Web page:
BEDMINSTER NJ - Bedminster Township Committeman was chosen by his colleagues to continue as mayor of Bedminster at the January 5, 2018 Betty Merck Dinner, held at Trump National Golf Club. As mayor, he focused his comments on the need for more shared services. The text of his speech is as follows:
Now that Congress has limited the amount of local and state taxes that can be deducted from our federal taxes, more New Jersey residents than ever will be interested in seeing that our local dollars be used efficiently as possible. Last year the Star Ledger named Bedminster the best property tax bargain in Somerset County (among the best in the state), and this governing body, along with your Board of Education has long provided the Bedminster taxpayer with the lowest property tax burdens in the area. However if you compare us to Pennsylvania, Delaware and states where many of our former neighbors now reside (Florida, the Carolinas), there is still much to do.
A few years back I was at a meeting with a group of other local mayors discussing how Somerset County competes with other parts of the nation in attracting big business and jobs to the area. We discussed the county’s positive attributes; educated/motivated workforce, good schools, beautiful communities, all of what we love about the area. Then one mayor lamented that it was too bad we cannot do much about property taxes. At first I was outraged; imagine a group of mayors, who author their municipalities’ budgets, giving up on the possibility of lower property taxes. Then was chagrined…I understood too well that if you simply look internally at the costs for services, police, fire, public works, recreation and other services, along with the ever-increasing costs of health care, labor, and energy, one could be pessimistic over the idea that these services could be delivered more inexpensively. The problem is that each mayor only looked at his or her town as an island, where the only resources were within their borders. Instead we need to look regionally, to see what they have to offer to their neighbors and what can be exchanged for the betterment of both communities.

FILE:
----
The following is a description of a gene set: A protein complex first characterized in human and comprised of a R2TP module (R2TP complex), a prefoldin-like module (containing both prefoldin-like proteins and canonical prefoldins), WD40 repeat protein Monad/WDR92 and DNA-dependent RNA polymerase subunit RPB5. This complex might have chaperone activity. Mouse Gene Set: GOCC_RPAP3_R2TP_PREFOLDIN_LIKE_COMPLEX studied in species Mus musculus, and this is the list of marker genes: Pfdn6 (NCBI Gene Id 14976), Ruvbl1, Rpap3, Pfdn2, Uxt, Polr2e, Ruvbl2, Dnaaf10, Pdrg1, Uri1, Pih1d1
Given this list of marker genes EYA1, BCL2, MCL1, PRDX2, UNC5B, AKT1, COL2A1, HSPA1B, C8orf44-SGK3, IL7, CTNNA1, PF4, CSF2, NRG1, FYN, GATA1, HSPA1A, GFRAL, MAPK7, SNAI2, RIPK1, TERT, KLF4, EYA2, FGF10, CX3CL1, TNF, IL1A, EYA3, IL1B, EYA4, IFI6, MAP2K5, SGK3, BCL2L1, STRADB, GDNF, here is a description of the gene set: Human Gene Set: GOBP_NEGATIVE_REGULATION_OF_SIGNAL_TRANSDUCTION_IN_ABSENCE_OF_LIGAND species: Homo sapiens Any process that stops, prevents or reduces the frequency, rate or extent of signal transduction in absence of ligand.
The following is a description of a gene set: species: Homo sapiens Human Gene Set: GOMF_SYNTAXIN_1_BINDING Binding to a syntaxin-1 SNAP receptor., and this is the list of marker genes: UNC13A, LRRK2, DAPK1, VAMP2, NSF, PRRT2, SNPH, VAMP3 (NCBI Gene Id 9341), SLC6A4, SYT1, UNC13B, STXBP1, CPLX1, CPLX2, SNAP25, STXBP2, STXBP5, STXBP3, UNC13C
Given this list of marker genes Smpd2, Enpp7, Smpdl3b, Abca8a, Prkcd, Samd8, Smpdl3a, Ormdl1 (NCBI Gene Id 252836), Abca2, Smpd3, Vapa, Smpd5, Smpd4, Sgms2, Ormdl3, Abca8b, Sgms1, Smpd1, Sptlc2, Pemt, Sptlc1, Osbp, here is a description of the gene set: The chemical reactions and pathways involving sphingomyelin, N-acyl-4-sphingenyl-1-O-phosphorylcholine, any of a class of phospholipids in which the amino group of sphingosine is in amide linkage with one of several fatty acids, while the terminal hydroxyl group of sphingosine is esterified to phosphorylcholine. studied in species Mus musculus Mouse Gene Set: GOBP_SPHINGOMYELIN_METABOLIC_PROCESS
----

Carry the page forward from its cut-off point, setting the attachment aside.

In 2010 Governor Christie and the legislature imposed a 2% cap on property tax levy, along with a 2% cap on interest arbitration awards for public union contracts. They were designed to require local governing bodies to sharpen their pencils and reign in spending increases. Unstated was that these measures were supposed to force local governing bodies to find partners to merge with or share services to reduce the tremendous duplication found in local government. That part never happened, why, in part because the interest arbitration cap worked, governments maximized exemptions to the cap and the rate of inflation has averaged about 1.7% since 2010. However, now that the 2% Arbitration Cap and the unlimited SALT deduction are now history, the spotlight will be on us in local government to become very, very efficient.
No single township committee or Board of Education can do it alone…that is what we have done the past 7 years, and we are “found all the loose change under the mattress”; we have to make real structural change in local governments.
As we begin 2018, I ask my colleagues, not just on the Bedminster Township Committee, and Board of Education, but in neighboring towns, Bernardsville, Far Hills, Peapack-Gladstone, Bernards Township, the Somerset Hills School District to come together and look for ways to provide our constituents services in the most efficient manner possible, look outside the boundaries of our towns to see if cooperation will provide a better service at a reduced cost to the taxpayer. The good news is that we already know how to do this and we have proven we can do it. The shared court of Bedminster, Bernardsville and Peapack-Gladstone has already yielded over $500K in savings in just over 3 years. Our shared arrangement to operate the sewer plant behind Bedminster Town Hall has yielded savings to the Bedminster, an income stream for P-G and better service. Whether it is code enforcement, public safety, recreation or our libraries, there is ample opportunity to find savings through cooperation. Will there be obstacles, yes, we may need some help from our state officials to clear some of them, but if we wait for the folks in Trenton to impose a property tax solution on us, we may be waiting a long time…and we may not like the solution. We need to lead and make government as efficient as possible. We owe this to the taxpayers of Bedminster and all of our surrounding communities.
I wish you all a happy and healthy 2018. Good night.